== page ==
Facebook acquires social gifting company Karma

As the public market closes for the day, Facebook announces acquisition of a gifting startup.

Rafe Needleman
Rafe Needleman Former Editor at Large
Rafe Needleman reviews mobile apps and products for fun, and picks startups apart when he gets bored. He has evaluated thousands of new companies, most of which have since gone out of business.
2 min read

When I wrote in my review of Karma in February, "you'll be using this soon," perhaps I should have said, "Facebook will be buying this soon." Because that's what the company just did. As the Nadaq public market closed on Facebook's first day of public trading, the social network bought the small social gifting company.

Karma announced the acquisition in a blog post that doesn't say much other than revealing the acquisition. But we like Karma. CEO Leo Linden gave us a walk-through recently:

Watch this: Karma launches new way to send gifts

A gift-giving service like Karma might look like a good acquisition for Facebook from both the social and financial perspectives. Gifting is inherently social, and in fact the feature of sending virtual gifts between users was a big part of Facebook's early pitch. And, of course, with Facebook's advertising business under siege, being able to make actual money by selling physical goods -- which is what Karma does -- might look like a nice additional revenue stream.

But Facebook could have left Karma alone as an independent company and still been able to take some advantage of the app's existence. Why didn't it?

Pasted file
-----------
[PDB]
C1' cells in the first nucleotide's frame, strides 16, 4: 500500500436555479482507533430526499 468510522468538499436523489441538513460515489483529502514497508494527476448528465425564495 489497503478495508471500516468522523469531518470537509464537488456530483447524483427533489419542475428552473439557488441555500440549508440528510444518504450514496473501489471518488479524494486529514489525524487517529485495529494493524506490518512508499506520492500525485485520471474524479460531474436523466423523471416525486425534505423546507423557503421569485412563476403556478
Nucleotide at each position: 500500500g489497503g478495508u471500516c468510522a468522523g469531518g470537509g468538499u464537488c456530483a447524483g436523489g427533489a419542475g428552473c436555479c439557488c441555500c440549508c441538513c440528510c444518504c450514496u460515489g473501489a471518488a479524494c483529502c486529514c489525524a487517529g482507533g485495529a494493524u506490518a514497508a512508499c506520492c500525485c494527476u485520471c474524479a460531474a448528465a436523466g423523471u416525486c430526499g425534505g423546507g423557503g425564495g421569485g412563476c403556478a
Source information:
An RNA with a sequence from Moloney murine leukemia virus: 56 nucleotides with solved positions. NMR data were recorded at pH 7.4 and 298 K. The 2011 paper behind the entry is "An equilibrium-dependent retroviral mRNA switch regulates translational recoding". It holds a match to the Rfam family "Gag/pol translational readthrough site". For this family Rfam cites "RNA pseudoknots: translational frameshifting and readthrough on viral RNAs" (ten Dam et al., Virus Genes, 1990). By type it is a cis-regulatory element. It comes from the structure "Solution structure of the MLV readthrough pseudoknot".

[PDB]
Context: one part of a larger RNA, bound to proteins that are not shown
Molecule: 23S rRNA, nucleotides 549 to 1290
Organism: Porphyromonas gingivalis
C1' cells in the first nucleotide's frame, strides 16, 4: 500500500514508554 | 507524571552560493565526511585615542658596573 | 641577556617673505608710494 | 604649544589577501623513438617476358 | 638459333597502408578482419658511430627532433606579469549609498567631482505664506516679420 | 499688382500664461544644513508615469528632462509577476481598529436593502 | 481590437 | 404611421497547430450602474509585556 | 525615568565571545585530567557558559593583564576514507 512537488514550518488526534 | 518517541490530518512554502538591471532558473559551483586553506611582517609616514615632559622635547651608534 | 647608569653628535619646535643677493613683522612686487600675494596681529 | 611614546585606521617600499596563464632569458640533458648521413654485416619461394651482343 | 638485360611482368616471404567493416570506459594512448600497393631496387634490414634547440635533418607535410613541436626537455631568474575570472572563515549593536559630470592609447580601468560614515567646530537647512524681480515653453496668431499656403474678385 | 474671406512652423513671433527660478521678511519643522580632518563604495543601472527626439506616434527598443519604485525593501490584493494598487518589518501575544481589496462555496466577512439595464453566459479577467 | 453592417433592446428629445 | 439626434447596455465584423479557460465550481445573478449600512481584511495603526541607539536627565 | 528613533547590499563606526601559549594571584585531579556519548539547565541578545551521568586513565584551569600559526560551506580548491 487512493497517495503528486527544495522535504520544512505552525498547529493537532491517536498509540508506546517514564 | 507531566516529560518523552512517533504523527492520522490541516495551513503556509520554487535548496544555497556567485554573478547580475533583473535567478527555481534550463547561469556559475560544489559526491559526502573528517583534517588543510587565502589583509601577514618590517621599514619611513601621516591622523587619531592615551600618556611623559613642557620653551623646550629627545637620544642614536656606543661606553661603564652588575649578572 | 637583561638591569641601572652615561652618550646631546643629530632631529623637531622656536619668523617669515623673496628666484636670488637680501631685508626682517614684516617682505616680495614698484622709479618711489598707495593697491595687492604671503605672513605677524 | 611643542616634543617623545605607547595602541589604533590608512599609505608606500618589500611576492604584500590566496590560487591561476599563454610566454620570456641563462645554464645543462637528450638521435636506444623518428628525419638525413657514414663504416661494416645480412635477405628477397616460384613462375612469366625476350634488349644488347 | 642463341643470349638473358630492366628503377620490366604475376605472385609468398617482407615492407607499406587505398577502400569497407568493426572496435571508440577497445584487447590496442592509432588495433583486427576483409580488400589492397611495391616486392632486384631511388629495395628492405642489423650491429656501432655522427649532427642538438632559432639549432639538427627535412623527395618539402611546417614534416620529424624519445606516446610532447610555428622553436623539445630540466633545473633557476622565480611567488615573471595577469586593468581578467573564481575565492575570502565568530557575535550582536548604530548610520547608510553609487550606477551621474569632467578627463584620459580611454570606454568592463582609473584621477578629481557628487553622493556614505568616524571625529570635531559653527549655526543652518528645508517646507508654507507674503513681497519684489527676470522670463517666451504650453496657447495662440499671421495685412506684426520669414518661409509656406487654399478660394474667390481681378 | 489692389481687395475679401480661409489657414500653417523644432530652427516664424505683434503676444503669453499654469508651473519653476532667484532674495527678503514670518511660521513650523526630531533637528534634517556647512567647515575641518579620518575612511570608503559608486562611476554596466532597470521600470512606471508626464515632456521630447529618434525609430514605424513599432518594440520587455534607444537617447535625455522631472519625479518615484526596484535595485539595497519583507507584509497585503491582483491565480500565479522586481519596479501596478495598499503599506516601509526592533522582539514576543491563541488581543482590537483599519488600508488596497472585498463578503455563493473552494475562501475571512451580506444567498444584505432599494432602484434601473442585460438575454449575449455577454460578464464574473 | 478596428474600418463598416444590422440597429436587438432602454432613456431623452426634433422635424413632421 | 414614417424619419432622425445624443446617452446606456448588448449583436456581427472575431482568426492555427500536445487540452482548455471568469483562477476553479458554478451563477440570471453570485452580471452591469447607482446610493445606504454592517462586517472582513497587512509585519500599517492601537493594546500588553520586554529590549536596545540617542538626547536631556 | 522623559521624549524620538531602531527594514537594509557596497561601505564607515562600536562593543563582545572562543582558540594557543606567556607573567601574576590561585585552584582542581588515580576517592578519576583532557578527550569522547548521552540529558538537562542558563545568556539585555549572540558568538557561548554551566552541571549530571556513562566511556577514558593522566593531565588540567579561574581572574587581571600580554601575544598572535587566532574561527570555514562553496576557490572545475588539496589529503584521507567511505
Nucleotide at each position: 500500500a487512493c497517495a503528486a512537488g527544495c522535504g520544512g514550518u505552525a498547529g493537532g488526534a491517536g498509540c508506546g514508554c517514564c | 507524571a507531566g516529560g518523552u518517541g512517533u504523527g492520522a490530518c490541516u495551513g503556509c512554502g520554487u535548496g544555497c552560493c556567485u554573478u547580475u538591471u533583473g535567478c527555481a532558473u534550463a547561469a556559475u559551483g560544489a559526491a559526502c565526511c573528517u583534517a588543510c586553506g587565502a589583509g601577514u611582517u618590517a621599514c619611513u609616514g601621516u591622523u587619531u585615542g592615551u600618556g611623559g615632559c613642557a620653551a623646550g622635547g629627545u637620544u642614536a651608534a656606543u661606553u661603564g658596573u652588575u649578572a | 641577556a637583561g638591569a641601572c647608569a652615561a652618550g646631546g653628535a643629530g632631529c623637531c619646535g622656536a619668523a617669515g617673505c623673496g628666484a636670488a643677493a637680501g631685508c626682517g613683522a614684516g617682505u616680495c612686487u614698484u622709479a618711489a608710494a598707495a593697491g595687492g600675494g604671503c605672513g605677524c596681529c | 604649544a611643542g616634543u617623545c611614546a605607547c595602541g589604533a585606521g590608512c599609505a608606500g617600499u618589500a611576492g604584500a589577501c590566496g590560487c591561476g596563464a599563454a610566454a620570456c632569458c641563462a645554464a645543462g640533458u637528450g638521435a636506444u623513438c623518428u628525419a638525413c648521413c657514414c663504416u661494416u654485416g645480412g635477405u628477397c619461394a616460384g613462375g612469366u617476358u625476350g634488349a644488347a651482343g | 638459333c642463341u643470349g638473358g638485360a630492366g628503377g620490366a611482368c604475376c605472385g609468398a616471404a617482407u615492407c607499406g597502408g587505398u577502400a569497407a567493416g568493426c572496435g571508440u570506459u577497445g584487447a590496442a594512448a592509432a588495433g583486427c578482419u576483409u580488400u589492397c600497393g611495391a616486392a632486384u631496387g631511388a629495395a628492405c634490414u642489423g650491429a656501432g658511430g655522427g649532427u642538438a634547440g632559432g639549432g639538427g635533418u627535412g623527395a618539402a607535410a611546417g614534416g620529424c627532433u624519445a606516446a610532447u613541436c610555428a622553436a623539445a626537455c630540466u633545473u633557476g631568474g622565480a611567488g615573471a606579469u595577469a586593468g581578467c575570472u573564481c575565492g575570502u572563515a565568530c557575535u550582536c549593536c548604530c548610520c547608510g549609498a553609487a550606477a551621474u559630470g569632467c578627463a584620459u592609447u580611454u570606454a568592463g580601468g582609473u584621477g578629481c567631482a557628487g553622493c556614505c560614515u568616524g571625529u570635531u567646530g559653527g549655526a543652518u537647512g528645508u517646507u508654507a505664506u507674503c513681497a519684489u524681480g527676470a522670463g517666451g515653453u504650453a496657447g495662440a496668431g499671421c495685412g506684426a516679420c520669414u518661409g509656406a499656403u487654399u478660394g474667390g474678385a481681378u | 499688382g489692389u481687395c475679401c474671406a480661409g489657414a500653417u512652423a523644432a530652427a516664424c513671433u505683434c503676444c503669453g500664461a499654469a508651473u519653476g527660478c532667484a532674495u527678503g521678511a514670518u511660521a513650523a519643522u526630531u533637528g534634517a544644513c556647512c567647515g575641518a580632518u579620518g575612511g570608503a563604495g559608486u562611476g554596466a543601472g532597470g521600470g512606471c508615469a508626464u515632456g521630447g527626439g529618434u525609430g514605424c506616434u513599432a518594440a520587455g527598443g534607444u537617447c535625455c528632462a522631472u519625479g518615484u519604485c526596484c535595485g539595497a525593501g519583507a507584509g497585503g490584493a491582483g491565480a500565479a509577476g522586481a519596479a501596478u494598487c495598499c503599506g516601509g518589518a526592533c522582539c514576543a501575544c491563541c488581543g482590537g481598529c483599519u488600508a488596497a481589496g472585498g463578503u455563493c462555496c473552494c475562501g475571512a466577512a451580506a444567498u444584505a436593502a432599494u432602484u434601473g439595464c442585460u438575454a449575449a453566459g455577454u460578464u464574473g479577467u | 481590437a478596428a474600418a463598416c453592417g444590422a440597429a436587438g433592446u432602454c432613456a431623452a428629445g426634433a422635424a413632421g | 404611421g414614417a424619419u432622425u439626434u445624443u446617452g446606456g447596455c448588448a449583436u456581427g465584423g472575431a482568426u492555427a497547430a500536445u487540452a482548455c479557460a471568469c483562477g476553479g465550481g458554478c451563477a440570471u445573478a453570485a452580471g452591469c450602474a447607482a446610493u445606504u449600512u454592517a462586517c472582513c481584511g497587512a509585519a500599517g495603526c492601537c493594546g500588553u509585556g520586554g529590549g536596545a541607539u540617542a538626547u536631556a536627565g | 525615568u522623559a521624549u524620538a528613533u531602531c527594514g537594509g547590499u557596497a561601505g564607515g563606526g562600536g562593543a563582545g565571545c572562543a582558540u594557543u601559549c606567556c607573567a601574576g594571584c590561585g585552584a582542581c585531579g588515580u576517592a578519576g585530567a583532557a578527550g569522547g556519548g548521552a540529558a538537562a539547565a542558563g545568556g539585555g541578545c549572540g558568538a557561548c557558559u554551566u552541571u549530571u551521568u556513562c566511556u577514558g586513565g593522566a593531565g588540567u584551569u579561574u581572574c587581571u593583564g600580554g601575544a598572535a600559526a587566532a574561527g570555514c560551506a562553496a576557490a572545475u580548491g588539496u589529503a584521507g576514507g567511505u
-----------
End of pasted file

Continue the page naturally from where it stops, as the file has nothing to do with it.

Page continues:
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It's much more likely that Facebook bought Karma for different reasons. First, the Karma team has shown a real sensitivity for making a good mobile and social experience. Their smartphone app feels light and fun, but at the same time unveils emotional depth. This is a smart acqui-hire for a company looking to get out ahead in the mobile business.

Second, as Facebook's financial future is tied to consumer marketing, in makes a lot of sense to park Karma in the Facebook hangar. Users' activities on Karma generate rich data about consumer preferences and connections, and Facebook can't easily get that data from a third-party app company. Once on board, though, the data feeds into Facebook's massive store of who likes what and with whom. That's marketing gold, and that's what Facebook ultimately makes money from.